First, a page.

But Chu’s people had already been working on this new facility and had even picked up the pace, hoping that someday their leader would return. They were loyal and smart. Benson led the security details, but the real geniuses were Chu’s engineers and scientists and physicists. He’d gathered more brain power into one place over the last thirty years than anywhere else in all the Realities. His men shared his goals. Most of them didn’t care what the end result might be—let Chu rule the world, other worlds, whatever—as long as they kept getting the funds they needed to do the research that kept their old hearts ticking.

And now they’d built the largest research facility in history. This chamber was only a small part of it. It went on and on and on. And the most amazing thing about it was that the complex had been built entirely underground. It was simply awesome.

And it was time for Chu to finally move back in. He’d had his moments of reflection and his moments of appreciating what had been taken from him. But things were going to move, and move fast, now. Below him, his workers were finalizing the very device he planned to use to harness the immense power of the Void that had escaped the Fourth Dimension.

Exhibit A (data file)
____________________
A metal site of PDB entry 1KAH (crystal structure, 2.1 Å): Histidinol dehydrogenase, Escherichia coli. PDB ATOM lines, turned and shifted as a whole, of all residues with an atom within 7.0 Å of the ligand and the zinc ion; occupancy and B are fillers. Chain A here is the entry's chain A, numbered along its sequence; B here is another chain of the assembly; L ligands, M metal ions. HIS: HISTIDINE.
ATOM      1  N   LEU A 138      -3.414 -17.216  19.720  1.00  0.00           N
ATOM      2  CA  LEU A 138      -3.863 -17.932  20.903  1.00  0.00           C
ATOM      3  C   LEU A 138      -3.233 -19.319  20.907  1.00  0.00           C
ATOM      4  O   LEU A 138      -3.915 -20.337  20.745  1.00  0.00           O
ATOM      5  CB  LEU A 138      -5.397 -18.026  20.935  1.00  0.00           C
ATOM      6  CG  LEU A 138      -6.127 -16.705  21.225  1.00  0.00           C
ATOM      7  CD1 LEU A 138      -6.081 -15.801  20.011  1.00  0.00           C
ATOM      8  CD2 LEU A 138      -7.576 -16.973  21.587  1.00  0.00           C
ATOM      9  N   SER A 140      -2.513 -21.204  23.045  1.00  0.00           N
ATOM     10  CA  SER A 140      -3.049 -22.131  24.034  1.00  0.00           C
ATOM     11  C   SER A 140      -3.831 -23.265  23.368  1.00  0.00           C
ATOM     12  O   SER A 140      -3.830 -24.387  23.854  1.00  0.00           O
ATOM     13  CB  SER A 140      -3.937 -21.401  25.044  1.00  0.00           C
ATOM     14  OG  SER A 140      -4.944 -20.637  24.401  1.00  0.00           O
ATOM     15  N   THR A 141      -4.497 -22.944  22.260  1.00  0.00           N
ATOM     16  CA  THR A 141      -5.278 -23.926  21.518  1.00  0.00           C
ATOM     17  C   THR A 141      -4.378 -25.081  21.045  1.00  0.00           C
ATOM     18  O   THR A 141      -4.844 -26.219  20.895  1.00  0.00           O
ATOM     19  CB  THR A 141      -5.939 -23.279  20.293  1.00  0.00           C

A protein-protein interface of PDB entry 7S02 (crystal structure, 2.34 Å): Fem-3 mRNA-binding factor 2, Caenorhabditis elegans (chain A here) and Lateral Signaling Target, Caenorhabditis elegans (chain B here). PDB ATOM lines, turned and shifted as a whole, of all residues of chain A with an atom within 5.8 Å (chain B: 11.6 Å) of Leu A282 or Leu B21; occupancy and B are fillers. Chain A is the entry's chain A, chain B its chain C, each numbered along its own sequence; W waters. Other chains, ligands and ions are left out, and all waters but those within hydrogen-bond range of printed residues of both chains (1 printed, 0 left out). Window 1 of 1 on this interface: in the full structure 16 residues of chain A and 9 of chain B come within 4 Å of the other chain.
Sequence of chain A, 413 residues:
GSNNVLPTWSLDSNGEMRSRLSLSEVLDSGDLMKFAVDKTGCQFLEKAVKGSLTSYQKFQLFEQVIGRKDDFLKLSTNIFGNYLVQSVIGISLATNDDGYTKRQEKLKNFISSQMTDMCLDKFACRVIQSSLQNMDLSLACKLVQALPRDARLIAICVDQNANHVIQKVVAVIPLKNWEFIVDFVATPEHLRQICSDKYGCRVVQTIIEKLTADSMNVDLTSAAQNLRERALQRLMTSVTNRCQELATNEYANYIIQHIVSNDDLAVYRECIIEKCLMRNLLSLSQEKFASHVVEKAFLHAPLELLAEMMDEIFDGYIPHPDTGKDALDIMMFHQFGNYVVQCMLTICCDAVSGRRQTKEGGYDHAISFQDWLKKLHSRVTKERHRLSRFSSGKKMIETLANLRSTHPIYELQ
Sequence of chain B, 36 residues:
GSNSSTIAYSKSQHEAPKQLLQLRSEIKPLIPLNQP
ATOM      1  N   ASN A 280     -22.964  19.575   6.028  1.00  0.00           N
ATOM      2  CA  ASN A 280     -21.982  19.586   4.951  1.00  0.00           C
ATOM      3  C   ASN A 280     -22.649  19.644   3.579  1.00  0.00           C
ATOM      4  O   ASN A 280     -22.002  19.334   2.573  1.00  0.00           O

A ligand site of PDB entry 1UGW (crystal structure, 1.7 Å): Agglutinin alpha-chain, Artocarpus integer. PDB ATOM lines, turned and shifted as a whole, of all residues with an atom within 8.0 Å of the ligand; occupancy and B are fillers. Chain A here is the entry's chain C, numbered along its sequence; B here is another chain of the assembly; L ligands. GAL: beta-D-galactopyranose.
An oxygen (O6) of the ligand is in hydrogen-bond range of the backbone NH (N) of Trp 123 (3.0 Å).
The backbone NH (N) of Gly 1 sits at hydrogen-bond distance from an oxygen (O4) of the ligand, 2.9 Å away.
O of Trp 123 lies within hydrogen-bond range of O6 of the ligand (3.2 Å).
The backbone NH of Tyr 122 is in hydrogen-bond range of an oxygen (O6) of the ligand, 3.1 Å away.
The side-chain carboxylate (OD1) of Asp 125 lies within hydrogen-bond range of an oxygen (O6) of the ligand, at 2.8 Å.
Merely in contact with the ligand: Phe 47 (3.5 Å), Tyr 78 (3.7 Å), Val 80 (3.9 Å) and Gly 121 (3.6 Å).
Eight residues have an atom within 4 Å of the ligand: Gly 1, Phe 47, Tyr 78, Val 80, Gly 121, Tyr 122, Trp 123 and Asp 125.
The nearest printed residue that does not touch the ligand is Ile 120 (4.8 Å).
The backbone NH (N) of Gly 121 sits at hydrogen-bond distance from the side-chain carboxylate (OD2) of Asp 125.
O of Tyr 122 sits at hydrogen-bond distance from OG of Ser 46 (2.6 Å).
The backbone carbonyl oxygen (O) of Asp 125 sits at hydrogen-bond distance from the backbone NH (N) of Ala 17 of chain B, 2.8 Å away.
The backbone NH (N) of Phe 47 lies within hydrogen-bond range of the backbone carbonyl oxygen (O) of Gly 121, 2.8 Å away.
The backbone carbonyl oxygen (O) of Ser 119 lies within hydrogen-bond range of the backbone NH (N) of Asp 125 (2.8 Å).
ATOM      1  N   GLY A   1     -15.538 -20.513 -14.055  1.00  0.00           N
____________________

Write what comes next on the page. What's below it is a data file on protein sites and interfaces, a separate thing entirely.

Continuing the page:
Right on cue, his earpiece buzzed. It was Benson.

“We got him, sir. The Bagger worked like a charm.”

“Excellent,” Chu replied. “Let Mistress Jane know at once.”

Chapter 40

A Pulsing Light

Sato picked his way along the top of the rubble, knowing that he could slip to his death at any second. The ruined stone and brick and wood and whatever else Jane had used to build the place lay stacked on top of each other like some kind of fragile toy, ready to collapse at any second. Something shifted with every step, and Sato kept thinking he couldn’t possibly feel his heart leap any stronger, but it seemed to do so every time.

The gray mass of spinning air was only a few hundred feet to his left, and that certainly wasn’t helping his nerves. Cracks of thunder shook the air and made the debris beneath his feet tremble, and as hard as he tried, he couldn’t stop himself from looking over every few seconds at the brilliant displays of lightning. The Void itself was downright creepy. It had a steady roar and a chilling movement to it that made Sato feel as if it were alive and hungry.

And it was growing steadily. Half of the castle ruins had been swallowed by the entity, and its pace of expansion seemed to be increasing. If they were going to learn anything about what had happened to Mistress Jane’s creatures, they’d need to figure it out fast.

Tollaseat tapped him on the shoulder, making him almost jump out of his skin. “What if that blimey thing decides it wants to take a bit of leapin’ at us?” Mothball’s dad asked. “Takes a fancy at throwin’ a lightning bolt or two our way?”

“Then duck,” Sato replied. “You’re welcome to go back if you want.”